We next meet El Indio, a notorious gang leader, and his gang, who break their leader out of prison killing all but one of the guards, who is left alive as a witness. (This helps boost his bounty to $10,000.) El Indio is, well, nuts. When his gang broke him out of prison, he shot his cellmate. He keeps a trophy of one of his kills, which we see in frequent flashbacks. He's more than a little unstable. However, he has a plan to rob a bank and steal a safe with close to $1 million inside and that's enough to ensure the loyalty of his men. His loyalty towards his men is less reliable.

In the meantime, Manco and Colonel Mortimer meet up, and after their initial meeting goes poorly, they decide to team up to take down El Indio and his gang. The plan is to get Manco to go undercover in the gang to get close and help out with the bank heist. After the heist, the Colonel will be brought in to help crack the safe. That part of the plan works, but the "don't get caught" part of the plan could be a little harder to pull off.

Everything that worked in Fistful of Dollars is still strong when it comes to For a Few Dollars More. Clint Eastwood is awesome as Manco, Sergio Leone sense of style is even more refined, and Ennio Morricone's score is incredible. On the other hand, the weaknesses in the earlier film are all but eliminated. Lee Van Cleef and Gian Maria Volonté raise the level of acting a substantial degree. The plot has much better pacing and the emotional impact is there. My only complaint is that the film is not as cool as The Good, The Bad, and The Ugly. It's pretty close and certainly close enough to be considered one of the best westerns around.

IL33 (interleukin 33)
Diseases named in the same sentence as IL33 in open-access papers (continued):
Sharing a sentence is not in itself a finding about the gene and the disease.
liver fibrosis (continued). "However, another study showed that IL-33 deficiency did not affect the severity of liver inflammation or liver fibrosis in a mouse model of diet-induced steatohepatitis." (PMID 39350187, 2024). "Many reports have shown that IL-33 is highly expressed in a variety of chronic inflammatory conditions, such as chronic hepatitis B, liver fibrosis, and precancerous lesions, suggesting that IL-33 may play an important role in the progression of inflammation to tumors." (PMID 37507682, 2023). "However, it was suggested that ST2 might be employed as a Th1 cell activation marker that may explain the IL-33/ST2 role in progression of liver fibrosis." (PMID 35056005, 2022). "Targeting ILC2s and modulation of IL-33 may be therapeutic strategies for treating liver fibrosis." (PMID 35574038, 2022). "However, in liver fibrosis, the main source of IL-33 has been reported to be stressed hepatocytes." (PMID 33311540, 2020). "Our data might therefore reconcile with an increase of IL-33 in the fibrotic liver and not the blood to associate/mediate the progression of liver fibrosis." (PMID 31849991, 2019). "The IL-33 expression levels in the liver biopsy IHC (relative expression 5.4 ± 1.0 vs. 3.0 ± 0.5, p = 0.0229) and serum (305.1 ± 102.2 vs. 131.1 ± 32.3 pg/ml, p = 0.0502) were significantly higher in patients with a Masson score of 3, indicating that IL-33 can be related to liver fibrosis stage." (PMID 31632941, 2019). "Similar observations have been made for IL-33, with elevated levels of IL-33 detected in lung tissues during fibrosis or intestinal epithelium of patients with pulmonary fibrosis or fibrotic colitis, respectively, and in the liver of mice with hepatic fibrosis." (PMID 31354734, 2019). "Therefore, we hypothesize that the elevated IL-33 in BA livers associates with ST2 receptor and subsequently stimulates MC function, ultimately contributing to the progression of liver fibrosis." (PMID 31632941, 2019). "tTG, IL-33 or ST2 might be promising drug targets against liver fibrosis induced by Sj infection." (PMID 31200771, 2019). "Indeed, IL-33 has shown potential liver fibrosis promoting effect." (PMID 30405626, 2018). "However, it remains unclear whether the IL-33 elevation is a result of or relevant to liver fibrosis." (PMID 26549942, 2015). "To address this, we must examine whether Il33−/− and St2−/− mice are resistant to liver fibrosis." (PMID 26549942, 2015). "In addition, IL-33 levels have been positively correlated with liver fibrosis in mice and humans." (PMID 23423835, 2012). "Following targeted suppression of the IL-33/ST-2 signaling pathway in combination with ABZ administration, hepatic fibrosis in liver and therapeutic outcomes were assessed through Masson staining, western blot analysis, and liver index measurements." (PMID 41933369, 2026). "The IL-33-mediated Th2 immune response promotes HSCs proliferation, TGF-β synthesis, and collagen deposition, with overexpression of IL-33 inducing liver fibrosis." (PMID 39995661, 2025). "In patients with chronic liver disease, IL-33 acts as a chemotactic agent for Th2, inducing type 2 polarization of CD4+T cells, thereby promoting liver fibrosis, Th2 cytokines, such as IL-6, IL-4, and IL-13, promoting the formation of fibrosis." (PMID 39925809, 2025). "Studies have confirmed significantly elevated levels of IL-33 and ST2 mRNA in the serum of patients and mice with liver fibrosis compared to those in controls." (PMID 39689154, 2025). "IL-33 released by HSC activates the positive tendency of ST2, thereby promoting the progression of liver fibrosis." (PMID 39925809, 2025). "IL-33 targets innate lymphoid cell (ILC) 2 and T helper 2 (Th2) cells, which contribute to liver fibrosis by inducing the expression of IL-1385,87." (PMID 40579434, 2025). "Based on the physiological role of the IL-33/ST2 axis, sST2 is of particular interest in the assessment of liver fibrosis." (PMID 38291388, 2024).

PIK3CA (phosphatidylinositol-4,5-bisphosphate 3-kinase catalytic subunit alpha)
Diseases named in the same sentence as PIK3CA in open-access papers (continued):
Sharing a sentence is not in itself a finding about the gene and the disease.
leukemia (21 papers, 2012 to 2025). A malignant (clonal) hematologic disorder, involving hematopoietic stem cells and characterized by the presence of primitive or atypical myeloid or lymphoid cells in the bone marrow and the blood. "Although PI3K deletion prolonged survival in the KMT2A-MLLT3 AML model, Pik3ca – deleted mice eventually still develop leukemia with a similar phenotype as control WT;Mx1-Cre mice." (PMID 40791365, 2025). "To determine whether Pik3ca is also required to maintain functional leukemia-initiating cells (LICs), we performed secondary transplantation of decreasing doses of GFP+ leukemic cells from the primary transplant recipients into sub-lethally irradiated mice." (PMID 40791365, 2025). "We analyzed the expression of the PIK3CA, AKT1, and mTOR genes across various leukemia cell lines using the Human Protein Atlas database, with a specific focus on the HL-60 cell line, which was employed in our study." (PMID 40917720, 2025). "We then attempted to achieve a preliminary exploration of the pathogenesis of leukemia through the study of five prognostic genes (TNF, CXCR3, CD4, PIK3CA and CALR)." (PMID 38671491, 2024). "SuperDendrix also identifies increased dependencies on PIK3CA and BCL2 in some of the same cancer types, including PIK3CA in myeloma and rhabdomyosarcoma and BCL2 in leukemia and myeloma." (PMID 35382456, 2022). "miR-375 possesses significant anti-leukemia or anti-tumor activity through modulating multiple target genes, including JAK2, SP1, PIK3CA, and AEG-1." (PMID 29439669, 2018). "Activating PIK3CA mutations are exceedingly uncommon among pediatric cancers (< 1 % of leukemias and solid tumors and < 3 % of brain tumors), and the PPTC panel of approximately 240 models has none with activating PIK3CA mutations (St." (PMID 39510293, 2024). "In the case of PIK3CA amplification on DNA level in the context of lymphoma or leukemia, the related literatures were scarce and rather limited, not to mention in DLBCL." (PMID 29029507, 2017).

The Extras

Again, the Blu-ray is shovelware, but again there are lots of extras. Extras start with an audio commentary track with Christopher Frayling, who also appears in two featurettes. The first takes a look at his extensive collection of Sergio Leone paraphernalia, while the second is an overview of the movie's production. In Back for More, Clint Eastwood continues his interview while Tre Voci continues the interviews with Alberto Grimaldi, Sergio Donati, and Mickey Knox. There is a five-minute featurette on the changes made to the film when it was originally released in the United States. Finally, there's another now and then comparison for some of the film's sets and locations.

Moving on to the tech specs, we have good news. After the huge success of Fistful of Dollars, they were able to obtain a much larger budget for For a Few Dollars More at $600,000. You can see the difference in the transfer in all areas. The details are sharper, there are very few scenes scenes that look too soft. The colors are brighter, the blacks are deeper, etc. The film is more than 40 years old, and there are a few problems with print damage, but nothing that is too distracting. I would have loved a frame-by-frame restoration, but that's really expensive, so I'm not surprised it didn't happen. Maybe in a few years when it's a major anniversary and Blu-ray has overtaken DVD in sales. As for the audio, it's also better with a little more activity in the surround sound speakers.

Finally we get to the price. On, the Blu-ray costs just $11.49! That's an excellent deal for this Blu-ray.

The Verdict

Both the Fistful of Dollars Blu-ray and the For a Few Dollars More Blu-ray are worth picking up. The only question is do you grab them separately, or as part of the Trilogy Box Set. The Box set is actually a dollar more, but maybe it's worth the extra dollar for the box.

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Filed under: Video Review, Per qualche dollaro in più, Per un pugno di dollari